Countrywide argues that the bankruptcy court adopted an improper class definition by certifying a so-called “fail-safe class.” A fail-safe class is a class whose membership can only be ascertained by a determination of the merits of the case because the class is defined in terms of the ultimate question of liability. Cf. Intratex Gas Co. v. Beeson, 22 S.W.3d 398, 404 (Tex.2000) (describing the concept). “ ‘[T]he class definition precludes the possibility of an adverse judgment against class members; the class members either win or are not in the class.’ ” Wilborn I, 404 B.R. at 860 (citation omitted); see also Adashunas v. Negley, 626 F.2d 600, 603–04 (7th Cir.1980) (holding that a reasonably defined class of “children entitled to a public education who have learning disabilities and ‘who are not properly identified and/or who are not receiving’ special education” did not exist because the class was “so highly diverse and so difficult to identify that it is not adequately defined or nearly ascertainable” and the proposed class definition would result in a “fail-safe” class); Beeson, 22 S.W.3d at 403–05. Stated otherwise, the class definition is framed as a legal conclusion. Beeson, 22 S.W.3d at 404.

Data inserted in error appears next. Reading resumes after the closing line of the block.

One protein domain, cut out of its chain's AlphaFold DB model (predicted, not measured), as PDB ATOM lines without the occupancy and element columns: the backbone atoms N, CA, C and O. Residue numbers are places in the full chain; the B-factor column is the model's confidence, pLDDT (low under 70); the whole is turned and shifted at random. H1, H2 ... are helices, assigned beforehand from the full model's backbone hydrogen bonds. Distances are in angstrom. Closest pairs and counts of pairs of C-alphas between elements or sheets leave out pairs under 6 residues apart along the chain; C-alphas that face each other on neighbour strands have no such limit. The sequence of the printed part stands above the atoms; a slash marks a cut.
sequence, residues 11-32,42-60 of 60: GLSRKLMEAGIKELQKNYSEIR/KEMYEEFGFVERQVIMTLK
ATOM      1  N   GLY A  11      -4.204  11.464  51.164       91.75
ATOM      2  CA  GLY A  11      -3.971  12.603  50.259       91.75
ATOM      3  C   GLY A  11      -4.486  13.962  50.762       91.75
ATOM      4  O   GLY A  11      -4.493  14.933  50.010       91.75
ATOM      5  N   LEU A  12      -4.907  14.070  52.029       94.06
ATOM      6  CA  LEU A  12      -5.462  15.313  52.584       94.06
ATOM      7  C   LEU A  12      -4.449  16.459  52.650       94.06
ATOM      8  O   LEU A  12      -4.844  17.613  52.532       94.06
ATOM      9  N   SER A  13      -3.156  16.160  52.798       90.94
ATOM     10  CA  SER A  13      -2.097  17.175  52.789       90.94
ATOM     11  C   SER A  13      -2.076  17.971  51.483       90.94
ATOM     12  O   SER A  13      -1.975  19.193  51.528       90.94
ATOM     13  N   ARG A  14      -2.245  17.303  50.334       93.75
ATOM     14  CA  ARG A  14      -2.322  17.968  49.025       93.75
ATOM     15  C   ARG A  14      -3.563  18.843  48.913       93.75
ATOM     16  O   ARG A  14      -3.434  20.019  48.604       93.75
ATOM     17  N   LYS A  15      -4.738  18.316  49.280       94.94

Countrywide does not cite any case where we have rejected a class definition because it created a so-called fail-safe class. We rejected a rule against fail-safe classes in Mullen v. Treasure Chest Casino, 186 F.3d 620 (5th Cir.1999), and Forbush v. J.C. Penney Co., 994 F.2d 1101 (5th Cir.1993), abrogated on other grounds by Dukes, 131 S.Ct. 2541. The plaintiff in Forbush proposed that the court should define its class as, “employees ‘whose pension benefits have been, or will be, reduced or eliminated as a result of the overestimation of their Social Security benefits.’ ” 994 F.2d at 1105. The defendant argued that the class was not defined with sufficient specificity and was “hopelessly ‘circular,’ as the court must first determine whether an employee's pension benefits were improperly reduced before that person may be said to be a member of the class.” Id. In response, we stated that, “[t]his argument is meritless and, if accepted, would preclude certification of just about any class of persons alleging injury from a particular action. These persons are linked by this common complaint, and the possibility that some may fail to prevail on their individual claims will not defeat class membership.” Id.